Tomorrow morning we will be off to Portland for a quick getaway, and then it will be back to corkscrewing around.

There have been many many many corkscrews acquired this year, some remain in the collection, some have been passed on to others, and it truly is amazing what is still out there in the wild.

There have been visits to the island from Leon,  adventures with Tommy at Brimfield, visits with Leon, Tommy, and the lovely in Chicago, adventures to Toronto to visit Joe, Monika, Ron and Marilyn, trades, deals, purchases, sales, auctions, the construction of the “corkscrew room,” the annual meetings in Nanaimo and Vancouver, multiple trips to California (with some good finds) and so many exciting adventures in between. And, there have been so many other exciting events. Truly a great year for corkscrewing.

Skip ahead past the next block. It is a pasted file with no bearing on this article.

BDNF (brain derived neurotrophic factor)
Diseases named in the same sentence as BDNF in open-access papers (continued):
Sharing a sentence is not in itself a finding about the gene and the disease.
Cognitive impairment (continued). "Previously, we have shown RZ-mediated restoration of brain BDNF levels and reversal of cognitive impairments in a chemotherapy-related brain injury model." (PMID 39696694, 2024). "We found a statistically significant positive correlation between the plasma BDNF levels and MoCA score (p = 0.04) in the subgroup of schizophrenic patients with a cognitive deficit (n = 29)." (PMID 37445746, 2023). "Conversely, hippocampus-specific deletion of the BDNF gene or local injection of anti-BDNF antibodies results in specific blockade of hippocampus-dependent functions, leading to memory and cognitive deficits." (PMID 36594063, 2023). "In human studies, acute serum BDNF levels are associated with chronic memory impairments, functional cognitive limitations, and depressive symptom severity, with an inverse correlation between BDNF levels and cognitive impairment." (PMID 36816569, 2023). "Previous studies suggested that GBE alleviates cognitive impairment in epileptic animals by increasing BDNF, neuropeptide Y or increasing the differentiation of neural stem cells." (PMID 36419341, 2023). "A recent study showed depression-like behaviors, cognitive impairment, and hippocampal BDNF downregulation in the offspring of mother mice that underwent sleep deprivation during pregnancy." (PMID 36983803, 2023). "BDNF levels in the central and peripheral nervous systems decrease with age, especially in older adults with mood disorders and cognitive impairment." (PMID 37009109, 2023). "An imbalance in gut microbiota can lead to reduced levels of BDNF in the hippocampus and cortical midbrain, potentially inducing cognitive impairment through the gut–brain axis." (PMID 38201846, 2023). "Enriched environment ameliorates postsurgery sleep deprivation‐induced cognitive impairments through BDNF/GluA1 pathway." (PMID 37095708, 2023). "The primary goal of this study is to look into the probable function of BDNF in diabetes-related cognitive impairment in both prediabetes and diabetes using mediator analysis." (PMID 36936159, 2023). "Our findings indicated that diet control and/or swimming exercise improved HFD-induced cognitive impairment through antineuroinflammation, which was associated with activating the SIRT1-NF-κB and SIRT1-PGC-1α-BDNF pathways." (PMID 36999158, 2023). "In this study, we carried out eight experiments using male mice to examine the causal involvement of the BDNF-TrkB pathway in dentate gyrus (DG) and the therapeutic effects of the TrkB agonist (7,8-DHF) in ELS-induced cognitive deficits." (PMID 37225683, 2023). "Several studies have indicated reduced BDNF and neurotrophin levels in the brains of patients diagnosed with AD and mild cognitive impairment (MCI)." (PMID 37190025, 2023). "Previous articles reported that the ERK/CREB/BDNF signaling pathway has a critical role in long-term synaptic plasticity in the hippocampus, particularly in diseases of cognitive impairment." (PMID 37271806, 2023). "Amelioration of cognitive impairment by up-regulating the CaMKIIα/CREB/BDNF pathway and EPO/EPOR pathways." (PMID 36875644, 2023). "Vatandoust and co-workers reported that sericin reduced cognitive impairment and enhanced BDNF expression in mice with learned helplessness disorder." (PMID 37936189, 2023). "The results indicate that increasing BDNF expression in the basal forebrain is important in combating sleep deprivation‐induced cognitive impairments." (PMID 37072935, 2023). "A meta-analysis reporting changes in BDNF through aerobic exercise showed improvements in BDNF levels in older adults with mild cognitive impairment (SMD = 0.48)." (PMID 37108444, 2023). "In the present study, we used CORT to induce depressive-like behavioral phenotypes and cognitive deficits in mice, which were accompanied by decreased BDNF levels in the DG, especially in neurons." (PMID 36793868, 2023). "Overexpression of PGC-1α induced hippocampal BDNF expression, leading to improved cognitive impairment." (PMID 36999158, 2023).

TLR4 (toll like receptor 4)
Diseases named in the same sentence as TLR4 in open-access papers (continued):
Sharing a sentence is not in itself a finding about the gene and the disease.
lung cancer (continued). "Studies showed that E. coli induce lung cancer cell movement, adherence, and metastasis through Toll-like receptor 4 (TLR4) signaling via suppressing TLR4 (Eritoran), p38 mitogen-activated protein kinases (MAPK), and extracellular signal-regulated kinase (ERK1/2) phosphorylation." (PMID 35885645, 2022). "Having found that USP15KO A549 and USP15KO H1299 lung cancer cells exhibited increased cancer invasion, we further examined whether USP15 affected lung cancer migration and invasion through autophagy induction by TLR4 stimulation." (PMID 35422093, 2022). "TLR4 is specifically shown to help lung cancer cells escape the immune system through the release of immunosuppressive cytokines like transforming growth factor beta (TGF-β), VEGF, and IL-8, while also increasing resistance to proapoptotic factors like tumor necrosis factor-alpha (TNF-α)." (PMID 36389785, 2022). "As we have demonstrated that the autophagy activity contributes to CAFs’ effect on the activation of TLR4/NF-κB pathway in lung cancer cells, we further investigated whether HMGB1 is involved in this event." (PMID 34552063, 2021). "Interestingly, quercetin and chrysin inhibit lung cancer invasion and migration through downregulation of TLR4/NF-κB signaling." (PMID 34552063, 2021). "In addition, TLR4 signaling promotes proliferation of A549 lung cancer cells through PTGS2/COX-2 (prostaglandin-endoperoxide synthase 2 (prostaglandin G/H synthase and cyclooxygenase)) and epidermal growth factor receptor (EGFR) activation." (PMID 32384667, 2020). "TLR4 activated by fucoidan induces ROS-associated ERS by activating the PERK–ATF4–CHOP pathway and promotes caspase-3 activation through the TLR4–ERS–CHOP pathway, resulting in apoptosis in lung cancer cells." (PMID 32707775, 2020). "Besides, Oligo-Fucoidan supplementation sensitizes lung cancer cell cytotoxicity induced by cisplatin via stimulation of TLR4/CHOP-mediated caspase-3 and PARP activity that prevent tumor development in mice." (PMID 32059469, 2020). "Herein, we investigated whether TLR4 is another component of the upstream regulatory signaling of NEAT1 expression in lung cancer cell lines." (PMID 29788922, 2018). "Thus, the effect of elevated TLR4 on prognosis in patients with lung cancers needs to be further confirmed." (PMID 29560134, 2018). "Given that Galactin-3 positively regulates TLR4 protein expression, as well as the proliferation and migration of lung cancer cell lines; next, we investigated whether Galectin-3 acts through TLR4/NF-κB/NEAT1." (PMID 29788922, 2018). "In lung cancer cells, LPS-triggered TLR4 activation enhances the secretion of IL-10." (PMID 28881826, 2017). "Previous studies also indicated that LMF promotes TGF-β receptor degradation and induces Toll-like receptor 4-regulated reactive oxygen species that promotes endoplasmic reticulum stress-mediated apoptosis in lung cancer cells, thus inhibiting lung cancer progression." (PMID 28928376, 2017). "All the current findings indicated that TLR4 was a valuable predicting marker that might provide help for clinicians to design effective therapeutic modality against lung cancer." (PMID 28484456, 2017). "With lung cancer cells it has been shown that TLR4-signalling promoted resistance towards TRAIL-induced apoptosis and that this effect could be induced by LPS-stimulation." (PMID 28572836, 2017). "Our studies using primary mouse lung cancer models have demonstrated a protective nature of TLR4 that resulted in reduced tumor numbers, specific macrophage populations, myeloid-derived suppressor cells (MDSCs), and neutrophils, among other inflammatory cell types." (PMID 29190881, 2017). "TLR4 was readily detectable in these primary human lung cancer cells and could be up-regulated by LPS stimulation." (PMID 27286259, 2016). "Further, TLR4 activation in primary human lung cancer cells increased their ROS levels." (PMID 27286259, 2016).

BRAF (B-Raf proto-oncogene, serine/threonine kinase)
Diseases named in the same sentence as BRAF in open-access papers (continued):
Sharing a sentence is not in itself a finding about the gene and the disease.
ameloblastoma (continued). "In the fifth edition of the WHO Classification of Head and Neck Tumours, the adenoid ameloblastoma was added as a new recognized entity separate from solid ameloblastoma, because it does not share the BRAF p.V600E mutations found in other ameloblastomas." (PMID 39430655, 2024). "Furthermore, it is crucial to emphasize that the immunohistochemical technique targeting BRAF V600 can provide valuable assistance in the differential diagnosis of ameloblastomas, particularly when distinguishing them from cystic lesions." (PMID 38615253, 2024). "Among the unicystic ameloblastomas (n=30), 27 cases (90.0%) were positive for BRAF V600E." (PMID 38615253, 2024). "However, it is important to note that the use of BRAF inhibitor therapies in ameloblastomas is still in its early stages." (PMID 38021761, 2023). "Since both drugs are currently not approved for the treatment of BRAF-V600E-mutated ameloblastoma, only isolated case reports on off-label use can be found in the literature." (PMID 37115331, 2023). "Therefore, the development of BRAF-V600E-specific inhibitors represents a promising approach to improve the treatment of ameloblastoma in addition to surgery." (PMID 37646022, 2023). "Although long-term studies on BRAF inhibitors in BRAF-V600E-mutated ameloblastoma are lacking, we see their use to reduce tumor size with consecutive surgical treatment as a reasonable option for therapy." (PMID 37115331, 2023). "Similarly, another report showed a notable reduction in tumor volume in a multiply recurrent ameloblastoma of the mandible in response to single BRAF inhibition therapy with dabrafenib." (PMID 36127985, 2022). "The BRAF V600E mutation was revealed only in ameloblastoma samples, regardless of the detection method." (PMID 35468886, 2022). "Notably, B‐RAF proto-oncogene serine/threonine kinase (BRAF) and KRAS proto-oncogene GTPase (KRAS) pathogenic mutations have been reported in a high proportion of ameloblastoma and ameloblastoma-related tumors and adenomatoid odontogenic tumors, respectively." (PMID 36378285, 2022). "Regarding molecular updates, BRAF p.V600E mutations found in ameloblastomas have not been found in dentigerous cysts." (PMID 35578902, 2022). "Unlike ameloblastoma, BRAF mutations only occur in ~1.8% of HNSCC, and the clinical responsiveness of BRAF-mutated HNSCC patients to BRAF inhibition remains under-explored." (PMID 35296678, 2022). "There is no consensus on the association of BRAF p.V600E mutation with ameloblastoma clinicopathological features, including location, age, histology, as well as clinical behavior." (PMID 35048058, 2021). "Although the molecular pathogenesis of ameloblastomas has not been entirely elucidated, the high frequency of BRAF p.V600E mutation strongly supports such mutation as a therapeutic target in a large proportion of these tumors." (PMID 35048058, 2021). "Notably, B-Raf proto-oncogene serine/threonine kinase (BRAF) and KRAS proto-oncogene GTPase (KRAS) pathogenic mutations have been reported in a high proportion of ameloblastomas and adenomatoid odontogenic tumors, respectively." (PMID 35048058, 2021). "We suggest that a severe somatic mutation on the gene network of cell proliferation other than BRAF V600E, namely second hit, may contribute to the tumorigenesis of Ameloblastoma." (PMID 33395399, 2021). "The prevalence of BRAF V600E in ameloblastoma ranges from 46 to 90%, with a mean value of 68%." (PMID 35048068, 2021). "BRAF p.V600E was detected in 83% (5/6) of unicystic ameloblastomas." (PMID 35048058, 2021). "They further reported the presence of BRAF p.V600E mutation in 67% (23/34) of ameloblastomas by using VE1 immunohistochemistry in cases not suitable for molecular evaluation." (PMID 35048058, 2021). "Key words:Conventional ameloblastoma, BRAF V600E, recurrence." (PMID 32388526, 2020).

We wish you all an upcoming year of peace, good health, love, and a few corkscrews!

three Murphys

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As mentioned in the Brimfield post, I picked up the early example of the “challenge-type” Murphy corkscrew.   It is a welcome addition to the collection, and soon enough will be added to the Murphy page.

But, for kicks, I thought I would show three Murphys together.  Each has different markings.  Two with the arched frame, and one with the squared frame.  The one on the right has marking on the handle as well.

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As you all know, I like Murphy corkscrews!

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And, while I would love to add another Ivory handled one to the collection…

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what I am really after is an unusual Murphy that has little teeth below the button.